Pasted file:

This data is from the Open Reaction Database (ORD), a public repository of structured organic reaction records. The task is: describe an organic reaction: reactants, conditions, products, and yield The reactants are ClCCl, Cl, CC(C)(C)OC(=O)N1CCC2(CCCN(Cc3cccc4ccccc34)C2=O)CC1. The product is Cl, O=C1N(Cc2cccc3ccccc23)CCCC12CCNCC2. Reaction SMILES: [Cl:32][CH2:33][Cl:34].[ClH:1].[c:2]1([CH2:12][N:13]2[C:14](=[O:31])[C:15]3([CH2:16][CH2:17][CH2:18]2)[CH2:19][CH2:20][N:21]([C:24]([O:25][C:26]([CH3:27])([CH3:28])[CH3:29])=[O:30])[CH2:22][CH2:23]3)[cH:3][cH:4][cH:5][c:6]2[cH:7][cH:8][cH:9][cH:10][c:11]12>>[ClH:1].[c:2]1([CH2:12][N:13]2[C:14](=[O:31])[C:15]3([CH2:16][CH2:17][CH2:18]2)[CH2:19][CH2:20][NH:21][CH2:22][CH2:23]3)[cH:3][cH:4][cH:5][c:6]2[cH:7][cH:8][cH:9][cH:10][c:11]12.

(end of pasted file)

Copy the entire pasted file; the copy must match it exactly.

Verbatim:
This data is from the Open Reaction Database (ORD), a public repository of structured organic reaction records. The task is: describe an organic reaction: reactants, conditions, products, and yield The reactants are ClCCl, Cl, CC(C)(C)OC(=O)N1CCC2(CCCN(Cc3cccc4ccccc34)C2=O)CC1. The product is Cl, O=C1N(Cc2cccc3ccccc23)CCCC12CCNCC2. Reaction SMILES: [Cl:32][CH2:33][Cl:34].[ClH:1].[c:2]1([CH2:12][N:13]2[C:14](=[O:31])[C:15]3([CH2:16][CH2:17][CH2:18]2)[CH2:19][CH2:20][N:21]([C:24]([O:25][C:26]([CH3:27])([CH3:28])[CH3:29])=[O:30])[CH2:22][CH2:23]3)[cH:3][cH:4][cH:5][c:6]2[cH:7][cH:8][cH:9][cH:10][c:11]12>>[ClH:1].[c:2]1([CH2:12][N:13]2[C:14](=[O:31])[C:15]3([CH2:16][CH2:17][CH2:18]2)[CH2:19][CH2:20][NH:21][CH2:22][CH2:23]3)[cH:3][cH:4][cH:5][c:6]2[cH:7][cH:8][cH:9][cH:10][c:11]12.